Best Rejection Yet

I just received a rejection e-mail that contained the following snippet:

“…we have decided to pass on your story.  It’s an unusual take on mass culture, firing a rocket of cancer to wipe out television, but it’s not quite the type of story we’re currently looking to add to Redstone SF.”

I’ve read stories for magazines, and I know how this usually works.  For one publication I was given a stack of photocopied rejection notices and specifically told not to make any personal notes.  Another publication uses an electronic submission management program in which it is impossible for me to edit, in any way, the standard rejection notice.

It doesn’t matter if I only read the first sentence, or if I read the whole story twice.  It doesn’t matter if I think the writer’s way off base, or if I think they’re really close.  If somebody submitted a story written in Klingon they’d get the same rejection notice as a person who just needs to revise once or twice more.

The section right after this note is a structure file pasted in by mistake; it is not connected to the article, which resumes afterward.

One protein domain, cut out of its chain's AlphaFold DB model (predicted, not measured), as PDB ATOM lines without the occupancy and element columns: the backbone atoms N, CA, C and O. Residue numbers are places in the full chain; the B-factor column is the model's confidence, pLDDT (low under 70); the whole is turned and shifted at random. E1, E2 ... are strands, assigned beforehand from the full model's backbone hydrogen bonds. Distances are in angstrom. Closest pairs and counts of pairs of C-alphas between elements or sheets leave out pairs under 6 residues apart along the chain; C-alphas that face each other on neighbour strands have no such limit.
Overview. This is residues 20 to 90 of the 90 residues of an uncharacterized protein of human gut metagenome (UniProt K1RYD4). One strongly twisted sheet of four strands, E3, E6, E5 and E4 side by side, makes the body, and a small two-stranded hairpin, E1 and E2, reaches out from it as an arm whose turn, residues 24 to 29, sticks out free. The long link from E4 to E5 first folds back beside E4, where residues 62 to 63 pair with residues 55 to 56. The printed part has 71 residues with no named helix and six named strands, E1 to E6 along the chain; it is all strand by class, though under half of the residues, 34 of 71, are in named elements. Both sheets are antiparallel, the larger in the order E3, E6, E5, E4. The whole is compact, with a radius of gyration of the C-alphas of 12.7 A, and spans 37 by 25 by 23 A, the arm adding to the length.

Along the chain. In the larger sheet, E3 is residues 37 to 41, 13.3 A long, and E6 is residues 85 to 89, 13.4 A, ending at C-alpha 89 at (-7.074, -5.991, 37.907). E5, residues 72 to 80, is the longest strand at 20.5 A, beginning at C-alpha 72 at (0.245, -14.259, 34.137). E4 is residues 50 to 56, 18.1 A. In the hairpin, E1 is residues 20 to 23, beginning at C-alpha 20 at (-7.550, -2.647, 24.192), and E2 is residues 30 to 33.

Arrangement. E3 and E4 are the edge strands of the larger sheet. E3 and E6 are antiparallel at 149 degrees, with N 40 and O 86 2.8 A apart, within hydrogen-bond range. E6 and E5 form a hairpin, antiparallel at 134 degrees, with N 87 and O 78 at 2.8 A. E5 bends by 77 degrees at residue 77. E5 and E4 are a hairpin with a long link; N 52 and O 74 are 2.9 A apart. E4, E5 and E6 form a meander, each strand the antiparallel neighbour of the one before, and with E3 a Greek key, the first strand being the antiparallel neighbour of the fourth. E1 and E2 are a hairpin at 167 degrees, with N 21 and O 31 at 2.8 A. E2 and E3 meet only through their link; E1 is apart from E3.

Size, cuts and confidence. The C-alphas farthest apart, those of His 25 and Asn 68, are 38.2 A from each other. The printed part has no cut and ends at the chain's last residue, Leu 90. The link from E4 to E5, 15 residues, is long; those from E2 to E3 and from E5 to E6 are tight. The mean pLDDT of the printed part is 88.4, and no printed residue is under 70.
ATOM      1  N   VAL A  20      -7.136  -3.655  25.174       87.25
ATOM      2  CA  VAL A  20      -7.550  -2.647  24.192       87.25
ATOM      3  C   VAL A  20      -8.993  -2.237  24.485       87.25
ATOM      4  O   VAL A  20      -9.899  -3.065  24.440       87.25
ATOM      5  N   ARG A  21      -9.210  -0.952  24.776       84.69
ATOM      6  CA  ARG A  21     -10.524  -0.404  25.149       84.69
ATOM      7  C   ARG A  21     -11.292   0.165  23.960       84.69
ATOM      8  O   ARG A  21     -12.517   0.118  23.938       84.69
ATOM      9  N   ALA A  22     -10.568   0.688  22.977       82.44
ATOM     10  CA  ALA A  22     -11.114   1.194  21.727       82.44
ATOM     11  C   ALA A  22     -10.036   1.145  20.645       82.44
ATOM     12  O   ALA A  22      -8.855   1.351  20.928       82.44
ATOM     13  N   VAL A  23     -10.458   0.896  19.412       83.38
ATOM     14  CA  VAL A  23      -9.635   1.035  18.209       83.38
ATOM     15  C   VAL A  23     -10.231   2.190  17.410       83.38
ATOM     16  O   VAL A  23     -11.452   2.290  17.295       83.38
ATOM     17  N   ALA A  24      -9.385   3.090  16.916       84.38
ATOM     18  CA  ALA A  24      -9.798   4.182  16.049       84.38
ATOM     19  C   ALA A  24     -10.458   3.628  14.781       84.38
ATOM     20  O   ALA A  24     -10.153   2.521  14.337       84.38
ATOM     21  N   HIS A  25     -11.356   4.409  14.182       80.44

In the past I’ve received rejections with a personal touch – a hand-scribbled, “good luck!” once, another time, after the obviously form rejection, and editor had written “Your story did not capture my interest.”

Thanks, dick.

Anyway, this new, favorite, best rejection yet made me feel good.  That little synopsis means that the person writing that rejection actually read the story the whole way through.  It also means that I succeeded in communicating the story on, at the very least, a basic level.  For all those other rejections told me, I might as well have been writing in Klingon.

And knowing that somebody actually read and understood my story makes me feel good.  It’s the kind of rejection that makes me feel like I’m not wasting my time.

If you want to write, you’re going to get rejected.  Over and over and over.  That’s just the way it is, and it can be a little murderous on the soul.  But it’s rejections like this (and the occasional acceptance) that should keep you going.

So go check out Redstone Science Fiction.  Not because they’re good (which they are), but because they put a smile on my face.

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